Even after all of the shit you put me through, I dropped everything to take care of you when you got sick. Your wife didn’t care whether or not you died. But why? You would have never done the same for me. I still had hope that you would be a father, that you would see what a good daughter I was, that you would be proud. But you weren’t. I held out hope for something that would never be. But I know now that it is not my doing; it’s yours. You’ll never know what love is. You should have died years ago.

Now that you’re sick, I’m not sorry at all. I actually find it a little funny that your heart has been slowly dying all these years – I would have never known you had a heart. My heart may still be beating, but you broke it long ago. And now yours is broken, literally broken. At least my heart can be fixed with time. You’re shit out of luck.

I hope when you finally die, that it’s painful for you. Maybe you would feel just a fraction of the pain you caused me. You’re lucky in a way. You’ll die soon and you’ll no longer have to live with what you’ve done, as if you let it affect you anyway. Your pain will end while I will have to live with mine.

All I ever wanted was for you to love me. I never did anything wrong. I never deserved the pain you caused me. I did everything a daughter was supposed to do and more. It was never enough for you. I hate you now, and it bothers me to hate another human being. But you deserve my hate. You deserve my anger. You don’t deserve to be my father.

Thank you for showing me everything I never want to be.

Through tears and with shaking hands, I managed to read the entire letter out loud. By the end, I couldn’t stop crying. It was the first time I allowed myself to show my emotions to my therapist. As I folded the letter and looked up, I saw the sadness on my therapist’s face. Part of me felt bad. I’ve upset her. I knew this letter was horrible. I apologized, but there was nothing for me to be sorry for. There was nothing in that letter to be sorry for. Neither of our feelings were anything to be sorry for.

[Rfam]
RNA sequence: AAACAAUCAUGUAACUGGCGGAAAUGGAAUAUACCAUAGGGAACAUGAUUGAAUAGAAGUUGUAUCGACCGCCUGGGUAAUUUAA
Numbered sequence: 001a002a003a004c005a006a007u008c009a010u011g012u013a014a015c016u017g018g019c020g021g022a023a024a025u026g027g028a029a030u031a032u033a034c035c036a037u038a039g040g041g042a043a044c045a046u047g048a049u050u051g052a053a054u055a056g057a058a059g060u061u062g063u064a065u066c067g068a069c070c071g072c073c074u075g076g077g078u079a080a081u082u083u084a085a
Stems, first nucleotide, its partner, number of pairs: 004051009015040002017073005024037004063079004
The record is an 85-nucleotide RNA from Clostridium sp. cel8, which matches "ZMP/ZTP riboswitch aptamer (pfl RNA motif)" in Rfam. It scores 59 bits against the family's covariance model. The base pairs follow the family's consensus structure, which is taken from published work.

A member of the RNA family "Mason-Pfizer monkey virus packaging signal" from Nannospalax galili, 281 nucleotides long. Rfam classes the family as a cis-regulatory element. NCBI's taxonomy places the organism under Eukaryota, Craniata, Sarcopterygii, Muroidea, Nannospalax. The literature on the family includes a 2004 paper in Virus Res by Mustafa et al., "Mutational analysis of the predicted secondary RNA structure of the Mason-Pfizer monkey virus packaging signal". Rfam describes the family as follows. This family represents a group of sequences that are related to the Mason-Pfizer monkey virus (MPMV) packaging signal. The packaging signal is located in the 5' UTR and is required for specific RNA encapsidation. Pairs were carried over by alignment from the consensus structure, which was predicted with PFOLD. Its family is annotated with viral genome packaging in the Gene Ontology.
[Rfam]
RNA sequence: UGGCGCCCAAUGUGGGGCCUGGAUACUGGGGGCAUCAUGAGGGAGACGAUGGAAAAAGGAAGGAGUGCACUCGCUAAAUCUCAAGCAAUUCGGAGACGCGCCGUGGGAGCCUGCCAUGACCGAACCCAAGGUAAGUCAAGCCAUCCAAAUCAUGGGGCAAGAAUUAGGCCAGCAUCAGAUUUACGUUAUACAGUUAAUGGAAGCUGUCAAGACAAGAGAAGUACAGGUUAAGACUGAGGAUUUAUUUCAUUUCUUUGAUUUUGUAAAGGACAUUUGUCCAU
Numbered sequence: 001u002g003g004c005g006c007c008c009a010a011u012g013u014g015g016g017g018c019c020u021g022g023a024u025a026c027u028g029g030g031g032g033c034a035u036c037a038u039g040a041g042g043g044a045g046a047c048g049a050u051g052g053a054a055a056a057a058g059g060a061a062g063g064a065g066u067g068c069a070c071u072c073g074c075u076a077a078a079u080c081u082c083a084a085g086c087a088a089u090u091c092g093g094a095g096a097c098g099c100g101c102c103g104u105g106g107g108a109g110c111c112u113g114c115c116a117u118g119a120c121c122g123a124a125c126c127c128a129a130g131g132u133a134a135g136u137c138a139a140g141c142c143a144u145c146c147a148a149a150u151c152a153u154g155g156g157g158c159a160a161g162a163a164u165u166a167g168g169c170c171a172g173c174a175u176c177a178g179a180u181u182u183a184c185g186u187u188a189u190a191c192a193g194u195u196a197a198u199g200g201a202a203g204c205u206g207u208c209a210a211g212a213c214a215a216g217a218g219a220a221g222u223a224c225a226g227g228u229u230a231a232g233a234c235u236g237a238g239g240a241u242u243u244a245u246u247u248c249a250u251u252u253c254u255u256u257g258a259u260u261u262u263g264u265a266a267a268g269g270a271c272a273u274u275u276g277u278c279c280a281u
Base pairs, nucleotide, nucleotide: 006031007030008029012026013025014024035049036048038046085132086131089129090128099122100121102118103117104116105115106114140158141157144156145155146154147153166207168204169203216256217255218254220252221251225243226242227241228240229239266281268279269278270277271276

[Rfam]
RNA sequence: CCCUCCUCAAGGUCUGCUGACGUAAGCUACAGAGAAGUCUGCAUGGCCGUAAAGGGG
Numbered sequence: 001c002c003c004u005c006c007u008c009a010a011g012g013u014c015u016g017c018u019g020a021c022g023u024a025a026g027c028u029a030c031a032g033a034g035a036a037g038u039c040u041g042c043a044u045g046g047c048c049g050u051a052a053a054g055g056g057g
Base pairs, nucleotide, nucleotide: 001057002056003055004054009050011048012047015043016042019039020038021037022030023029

My therapist reminded me that all of my feelings were valid, but I had drifted back into my childhood beliefs that feelings were not allowed. I told her it was wrong not to love your parents. I’ve always felt intense shame and guilt for hating them, especially in childhood, when society seemed to push the idea that all parents must be loved and honored (an idea I still see presented way too often). My therapist told me I had every reason to be sad, and that I had every reason to be angry at him. She told me she was angry at him, too. And she doesn’t even know him. It was relieving to know that someone else was feeling what I felt towards him. It sort of pushed me out of that child-like state and back to my adult self.

I’ll never be able to get that validation from my father. Even in the extremely small chance he would ever provide it, I can never see him or my mother again. It will never be safe for me to go back. He’ll never know how I really feel. Maybe it’s better that way.

5 thoughts on “A Letter to My Father

  1. I, too, had to write a letter to my abuser, Toughest task I’ve ever been given. I didn’t want to read it aloud, but my therapist did and as she read, my tears flowed uncontrollably. But at the conclusion of the reading, I could do nothing but sigh in exhale. It was over. I had to let him go. I hope you find peace. You will rise.

    Liked by 1 person

  2. I wish he would read that letter and realize what he’d done. I wish he’d be tortured by the regret and shame over the way he’d behave. I wish he’d confess and cry and tell others, wishing for forgiveness, but everyone would look at him with horror and disgust.

    Liked by 1 person